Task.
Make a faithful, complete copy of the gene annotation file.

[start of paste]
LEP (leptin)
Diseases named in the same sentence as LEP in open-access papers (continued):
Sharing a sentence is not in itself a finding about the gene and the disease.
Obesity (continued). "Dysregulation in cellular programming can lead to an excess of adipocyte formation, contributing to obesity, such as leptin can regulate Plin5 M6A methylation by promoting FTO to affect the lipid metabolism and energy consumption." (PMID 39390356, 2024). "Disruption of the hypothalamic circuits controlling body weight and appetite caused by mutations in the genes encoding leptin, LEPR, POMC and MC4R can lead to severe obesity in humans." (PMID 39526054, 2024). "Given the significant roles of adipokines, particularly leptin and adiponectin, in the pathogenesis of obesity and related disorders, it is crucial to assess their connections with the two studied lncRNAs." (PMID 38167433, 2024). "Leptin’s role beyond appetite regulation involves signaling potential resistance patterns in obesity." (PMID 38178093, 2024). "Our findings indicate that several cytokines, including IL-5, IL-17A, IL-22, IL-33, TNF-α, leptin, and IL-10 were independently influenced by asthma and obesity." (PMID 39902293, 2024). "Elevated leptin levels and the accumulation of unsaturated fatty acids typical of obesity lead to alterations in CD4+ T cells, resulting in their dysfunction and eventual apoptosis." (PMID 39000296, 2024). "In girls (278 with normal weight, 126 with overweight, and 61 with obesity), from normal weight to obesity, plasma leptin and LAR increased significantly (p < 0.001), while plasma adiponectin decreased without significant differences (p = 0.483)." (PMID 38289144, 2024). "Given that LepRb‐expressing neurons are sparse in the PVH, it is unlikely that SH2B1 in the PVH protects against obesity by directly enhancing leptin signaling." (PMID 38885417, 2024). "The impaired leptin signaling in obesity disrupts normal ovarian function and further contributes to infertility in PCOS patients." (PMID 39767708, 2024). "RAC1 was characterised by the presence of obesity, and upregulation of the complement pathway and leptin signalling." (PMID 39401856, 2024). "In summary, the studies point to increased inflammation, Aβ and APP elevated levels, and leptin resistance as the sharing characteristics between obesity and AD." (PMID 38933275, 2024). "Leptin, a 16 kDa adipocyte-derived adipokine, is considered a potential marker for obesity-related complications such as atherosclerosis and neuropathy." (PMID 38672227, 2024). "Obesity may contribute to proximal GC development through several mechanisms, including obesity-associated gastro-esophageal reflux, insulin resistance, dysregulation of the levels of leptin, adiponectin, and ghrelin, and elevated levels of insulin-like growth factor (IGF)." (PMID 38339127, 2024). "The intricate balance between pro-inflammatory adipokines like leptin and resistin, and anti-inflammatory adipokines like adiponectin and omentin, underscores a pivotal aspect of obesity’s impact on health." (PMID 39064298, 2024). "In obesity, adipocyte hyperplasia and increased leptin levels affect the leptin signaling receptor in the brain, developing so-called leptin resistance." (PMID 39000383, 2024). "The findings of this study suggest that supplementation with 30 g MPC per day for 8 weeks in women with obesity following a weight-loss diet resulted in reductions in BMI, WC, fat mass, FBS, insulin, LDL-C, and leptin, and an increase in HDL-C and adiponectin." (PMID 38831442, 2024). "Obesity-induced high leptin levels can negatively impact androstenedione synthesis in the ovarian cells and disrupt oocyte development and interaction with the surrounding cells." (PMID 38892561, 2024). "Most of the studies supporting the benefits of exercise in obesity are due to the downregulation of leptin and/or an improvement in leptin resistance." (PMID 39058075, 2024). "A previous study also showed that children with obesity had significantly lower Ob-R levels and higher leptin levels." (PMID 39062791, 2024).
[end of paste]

LEP (leptin)
Diseases named in the same sentence as LEP in open-access papers (continued):
Sharing a sentence is not in itself a finding about the gene and the disease.
Obesity (continued). "Dysregulation in cellular programming can lead to an excess of adipocyte formation, contributing to obesity, such as leptin can regulate Plin5 M6A methylation by promoting FTO to affect the lipid metabolism and energy consumption." (PMID 39390356, 2024). "Disruption of the hypothalamic circuits controlling body weight and appetite caused by mutations in the genes encoding leptin, LEPR, POMC and MC4R can lead to severe obesity in humans." (PMID 39526054, 2024). "Given the significant roles of adipokines, particularly leptin and adiponectin, in the pathogenesis of obesity and related disorders, it is crucial to assess their connections with the two studied lncRNAs." (PMID 38167433, 2024). "Leptin’s role beyond appetite regulation involves signaling potential resistance patterns in obesity." (PMID 38178093, 2024). "Our findings indicate that several cytokines, including IL-5, IL-17A, IL-22, IL-33, TNF-α, leptin, and IL-10 were independently influenced by asthma and obesity." (PMID 39902293, 2024). "Elevated leptin levels and the accumulation of unsaturated fatty acids typical of obesity lead to alterations in CD4+ T cells, resulting in their dysfunction and eventual apoptosis." (PMID 39000296, 2024). "In girls (278 with normal weight, 126 with overweight, and 61 with obesity), from normal weight to obesity, plasma leptin and LAR increased significantly (p < 0.001), while plasma adiponectin decreased without significant differences (p = 0.483)." (PMID 38289144, 2024). "Given that LepRb‐expressing neurons are sparse in the PVH, it is unlikely that SH2B1 in the PVH protects against obesity by directly enhancing leptin signaling." (PMID 38885417, 2024). "The impaired leptin signaling in obesity disrupts normal ovarian function and further contributes to infertility in PCOS patients." (PMID 39767708, 2024). "RAC1 was characterised by the presence of obesity, and upregulation of the complement pathway and leptin signalling." (PMID 39401856, 2024). "In summary, the studies point to increased inflammation, Aβ and APP elevated levels, and leptin resistance as the sharing characteristics between obesity and AD." (PMID 38933275, 2024). "Leptin, a 16 kDa adipocyte-derived adipokine, is considered a potential marker for obesity-related complications such as atherosclerosis and neuropathy." (PMID 38672227, 2024). "Obesity may contribute to proximal GC development through several mechanisms, including obesity-associated gastro-esophageal reflux, insulin resistance, dysregulation of the levels of leptin, adiponectin, and ghrelin, and elevated levels of insulin-like growth factor (IGF)." (PMID 38339127, 2024). "The intricate balance between pro-inflammatory adipokines like leptin and resistin, and anti-inflammatory adipokines like adiponectin and omentin, underscores a pivotal aspect of obesity’s impact on health." (PMID 39064298, 2024). "In obesity, adipocyte hyperplasia and increased leptin levels affect the leptin signaling receptor in the brain, developing so-called leptin resistance." (PMID 39000383, 2024). "The findings of this study suggest that supplementation with 30 g MPC per day for 8 weeks in women with obesity following a weight-loss diet resulted in reductions in BMI, WC, fat mass, FBS, insulin, LDL-C, and leptin, and an increase in HDL-C and adiponectin." (PMID 38831442, 2024). "Obesity-induced high leptin levels can negatively impact androstenedione synthesis in the ovarian cells and disrupt oocyte development and interaction with the surrounding cells." (PMID 38892561, 2024). "Most of the studies supporting the benefits of exercise in obesity are due to the downregulation of leptin and/or an improvement in leptin resistance." (PMID 39058075, 2024). "A previous study also showed that children with obesity had significantly lower Ob-R levels and higher leptin levels." (PMID 39062791, 2024).